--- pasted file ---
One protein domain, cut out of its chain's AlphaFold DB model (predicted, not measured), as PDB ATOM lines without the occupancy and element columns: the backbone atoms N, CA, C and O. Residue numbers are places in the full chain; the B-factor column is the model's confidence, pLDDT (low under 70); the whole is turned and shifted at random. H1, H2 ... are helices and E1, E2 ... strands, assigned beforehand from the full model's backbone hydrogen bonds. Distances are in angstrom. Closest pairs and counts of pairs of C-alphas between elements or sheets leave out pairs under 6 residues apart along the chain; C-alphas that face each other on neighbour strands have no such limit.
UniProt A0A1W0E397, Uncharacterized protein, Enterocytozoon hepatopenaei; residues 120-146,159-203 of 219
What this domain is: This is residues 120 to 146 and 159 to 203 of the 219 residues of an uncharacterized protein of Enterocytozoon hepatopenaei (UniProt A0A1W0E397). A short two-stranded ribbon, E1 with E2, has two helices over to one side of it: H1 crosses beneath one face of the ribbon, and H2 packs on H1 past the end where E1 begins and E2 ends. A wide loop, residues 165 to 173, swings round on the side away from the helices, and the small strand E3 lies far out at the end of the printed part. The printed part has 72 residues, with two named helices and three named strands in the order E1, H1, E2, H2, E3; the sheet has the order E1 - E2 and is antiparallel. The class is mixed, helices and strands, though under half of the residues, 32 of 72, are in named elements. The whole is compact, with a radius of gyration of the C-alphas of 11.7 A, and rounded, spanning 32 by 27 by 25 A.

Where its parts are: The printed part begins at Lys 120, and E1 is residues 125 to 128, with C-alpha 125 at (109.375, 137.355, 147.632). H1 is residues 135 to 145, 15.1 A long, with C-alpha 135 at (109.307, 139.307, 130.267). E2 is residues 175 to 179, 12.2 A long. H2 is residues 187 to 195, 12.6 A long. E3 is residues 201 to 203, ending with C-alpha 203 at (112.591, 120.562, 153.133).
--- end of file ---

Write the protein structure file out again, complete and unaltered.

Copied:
One protein domain, cut out of its chain's AlphaFold DB model (predicted, not measured), as PDB ATOM lines without the occupancy and element columns: the backbone atoms N, CA, C and O. Residue numbers are places in the full chain; the B-factor column is the model's confidence, pLDDT (low under 70); the whole is turned and shifted at random. H1, H2 ... are helices and E1, E2 ... strands, assigned beforehand from the full model's backbone hydrogen bonds. Distances are in angstrom. Closest pairs and counts of pairs of C-alphas between elements or sheets leave out pairs under 6 residues apart along the chain; C-alphas that face each other on neighbour strands have no such limit.
UniProt A0A1W0E397, Uncharacterized protein, Enterocytozoon hepatopenaei; residues 120-146,159-203 of 219
What this domain is: This is residues 120 to 146 and 159 to 203 of the 219 residues of an uncharacterized protein of Enterocytozoon hepatopenaei (UniProt A0A1W0E397). A short two-stranded ribbon, E1 with E2, has two helices over to one side of it: H1 crosses beneath one face of the ribbon, and H2 packs on H1 past the end where E1 begins and E2 ends. A wide loop, residues 165 to 173, swings round on the side away from the helices, and the small strand E3 lies far out at the end of the printed part. The printed part has 72 residues, with two named helices and three named strands in the order E1, H1, E2, H2, E3; the sheet has the order E1 - E2 and is antiparallel. The class is mixed, helices and strands, though under half of the residues, 32 of 72, are in named elements. The whole is compact, with a radius of gyration of the C-alphas of 11.7 A, and rounded, spanning 32 by 27 by 25 A.

Where its parts are: The printed part begins at Lys 120, and E1 is residues 125 to 128, with C-alpha 125 at (109.375, 137.355, 147.632). H1 is residues 135 to 145, 15.1 A long, with C-alpha 135 at (109.307, 139.307, 130.267). E2 is residues 175 to 179, 12.2 A long. H2 is residues 187 to 195, 12.6 A long. E3 is residues 201 to 203, ending with C-alpha 203 at (112.591, 120.562, 153.133).